Wednesday, October 29, 2014

Gangster Goverment

A week out from the elections, voter suppression remains a rallying cry for many in the Democratic party. In essence, those making the voter suppression argument claim that voter identification laws disproportionately affect minorities, who are less likely to have proper ID and more likely to lack the means to obtain the required documents. These arguments have persisted despite the fact that minorities turned out in record numbers in states like Georgia where the laws are in effect.  In case you missed the story that was reported just prior to the 2012 elections, here's how The Atlanta Journal and Constitution reported what happened in the Peach State as a result of Jim Crow's supposed homecoming:
"...Georgia first adopted a voter ID law in 2005 and won court approval to implement it in 2007. The law has now been in place for two major statewide general elections: 2008, when the presidential race was on the ballot, and 2010, when voters selected a new governor. Prior to the new law, voters had been able to present one of 17 forms of identification, including a utility bill.
Elections data reviewed by the AJC show that participation among black voters rose by 44 percent from 2006 — before the law was implemented — to 2010. For Hispanics, the increase for the same period was 67 percent. Turnout among whites rose 12 percent...."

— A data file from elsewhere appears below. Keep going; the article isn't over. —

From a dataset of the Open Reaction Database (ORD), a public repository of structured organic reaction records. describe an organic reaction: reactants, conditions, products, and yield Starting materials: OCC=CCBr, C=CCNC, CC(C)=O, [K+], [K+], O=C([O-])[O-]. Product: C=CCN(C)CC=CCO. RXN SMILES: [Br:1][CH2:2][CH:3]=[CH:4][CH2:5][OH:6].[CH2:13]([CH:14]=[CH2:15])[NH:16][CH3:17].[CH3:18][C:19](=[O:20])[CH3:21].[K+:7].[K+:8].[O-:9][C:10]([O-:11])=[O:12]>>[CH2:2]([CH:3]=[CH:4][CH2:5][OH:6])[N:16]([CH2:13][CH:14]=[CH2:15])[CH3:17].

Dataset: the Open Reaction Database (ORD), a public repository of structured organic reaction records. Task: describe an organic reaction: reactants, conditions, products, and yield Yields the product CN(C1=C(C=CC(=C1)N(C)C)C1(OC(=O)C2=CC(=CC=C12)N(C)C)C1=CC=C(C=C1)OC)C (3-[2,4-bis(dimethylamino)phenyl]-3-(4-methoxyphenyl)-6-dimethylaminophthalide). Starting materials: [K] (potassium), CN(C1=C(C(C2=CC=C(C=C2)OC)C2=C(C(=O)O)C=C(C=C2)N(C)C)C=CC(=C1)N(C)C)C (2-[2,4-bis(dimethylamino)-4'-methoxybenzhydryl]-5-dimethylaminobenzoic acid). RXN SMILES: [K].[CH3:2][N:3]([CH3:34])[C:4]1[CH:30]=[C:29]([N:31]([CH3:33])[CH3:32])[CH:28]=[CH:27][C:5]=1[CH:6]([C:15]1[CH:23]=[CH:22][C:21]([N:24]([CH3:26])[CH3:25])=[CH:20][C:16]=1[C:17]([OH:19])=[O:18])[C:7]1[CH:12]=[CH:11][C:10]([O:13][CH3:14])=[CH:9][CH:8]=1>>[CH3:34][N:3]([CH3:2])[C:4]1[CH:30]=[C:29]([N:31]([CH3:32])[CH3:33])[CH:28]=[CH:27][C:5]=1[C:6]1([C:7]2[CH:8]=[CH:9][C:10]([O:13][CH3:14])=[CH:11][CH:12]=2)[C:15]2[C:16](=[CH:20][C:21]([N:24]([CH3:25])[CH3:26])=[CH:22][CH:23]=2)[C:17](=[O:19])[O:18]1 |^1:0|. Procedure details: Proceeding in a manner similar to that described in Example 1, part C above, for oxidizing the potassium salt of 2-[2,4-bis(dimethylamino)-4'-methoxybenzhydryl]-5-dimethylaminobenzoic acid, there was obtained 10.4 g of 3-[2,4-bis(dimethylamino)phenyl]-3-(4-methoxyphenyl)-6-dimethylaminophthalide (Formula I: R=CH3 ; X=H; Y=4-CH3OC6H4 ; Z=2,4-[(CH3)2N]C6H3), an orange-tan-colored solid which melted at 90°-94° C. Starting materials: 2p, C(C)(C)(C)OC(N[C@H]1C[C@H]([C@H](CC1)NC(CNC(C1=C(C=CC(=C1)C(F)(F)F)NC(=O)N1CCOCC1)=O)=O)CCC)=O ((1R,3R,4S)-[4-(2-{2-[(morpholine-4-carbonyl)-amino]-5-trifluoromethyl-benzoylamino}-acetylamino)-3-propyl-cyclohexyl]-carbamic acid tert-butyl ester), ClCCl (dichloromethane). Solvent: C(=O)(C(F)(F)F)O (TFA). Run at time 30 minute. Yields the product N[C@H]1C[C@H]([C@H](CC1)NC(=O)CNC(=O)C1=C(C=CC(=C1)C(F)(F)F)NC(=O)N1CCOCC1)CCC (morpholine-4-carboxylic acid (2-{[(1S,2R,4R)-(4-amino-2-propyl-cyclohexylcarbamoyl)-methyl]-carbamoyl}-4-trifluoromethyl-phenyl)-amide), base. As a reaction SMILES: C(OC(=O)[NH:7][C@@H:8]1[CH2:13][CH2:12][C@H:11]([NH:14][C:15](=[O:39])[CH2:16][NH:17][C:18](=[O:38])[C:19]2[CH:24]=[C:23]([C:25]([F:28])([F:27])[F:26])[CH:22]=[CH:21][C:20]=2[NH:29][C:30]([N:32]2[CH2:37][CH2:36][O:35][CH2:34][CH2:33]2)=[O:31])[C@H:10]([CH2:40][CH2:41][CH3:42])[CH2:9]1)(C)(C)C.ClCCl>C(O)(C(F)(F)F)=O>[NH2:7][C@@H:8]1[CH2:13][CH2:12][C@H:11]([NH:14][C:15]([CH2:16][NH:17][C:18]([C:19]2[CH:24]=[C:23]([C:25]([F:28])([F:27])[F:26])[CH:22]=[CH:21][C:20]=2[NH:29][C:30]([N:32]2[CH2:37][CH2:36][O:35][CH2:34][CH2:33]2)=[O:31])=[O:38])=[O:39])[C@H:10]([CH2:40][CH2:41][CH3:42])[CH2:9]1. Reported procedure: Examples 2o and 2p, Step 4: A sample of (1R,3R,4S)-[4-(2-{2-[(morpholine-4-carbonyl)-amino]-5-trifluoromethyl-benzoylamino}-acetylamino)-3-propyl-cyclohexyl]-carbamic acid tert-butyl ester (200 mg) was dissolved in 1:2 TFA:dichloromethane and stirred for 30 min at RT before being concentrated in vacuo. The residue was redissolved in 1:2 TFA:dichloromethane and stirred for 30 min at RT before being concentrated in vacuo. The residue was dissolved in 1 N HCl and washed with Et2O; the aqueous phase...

If that's what suppression yields, I say we should have more of it.  

That's said, I blogged about what I thought voter suppression really looked like a week or so ago. To find what I thought was legitimate evidence, I ended up going all the way back to the mid 1960's and the segregated South.  As it turns out, I needn't have fired up the time machine at all. George Will, writing for the Washington Post,  explains why in an article titled, "The Nastiest Political Tactic This Year":
"The early-morning paramilitary-style raids on citizens’ homes were conducted by law enforcement officers, sometimes wearing bulletproof vests and lugging battering rams, pounding on doors and issuing threats. Spouses were separated as the police seized computers, including those of children still in pajamas. Clothes drawers, including the children’s, were ransacked, cellphones were confiscated and the citizens were told that it would be a crime to tell anyone of the raids.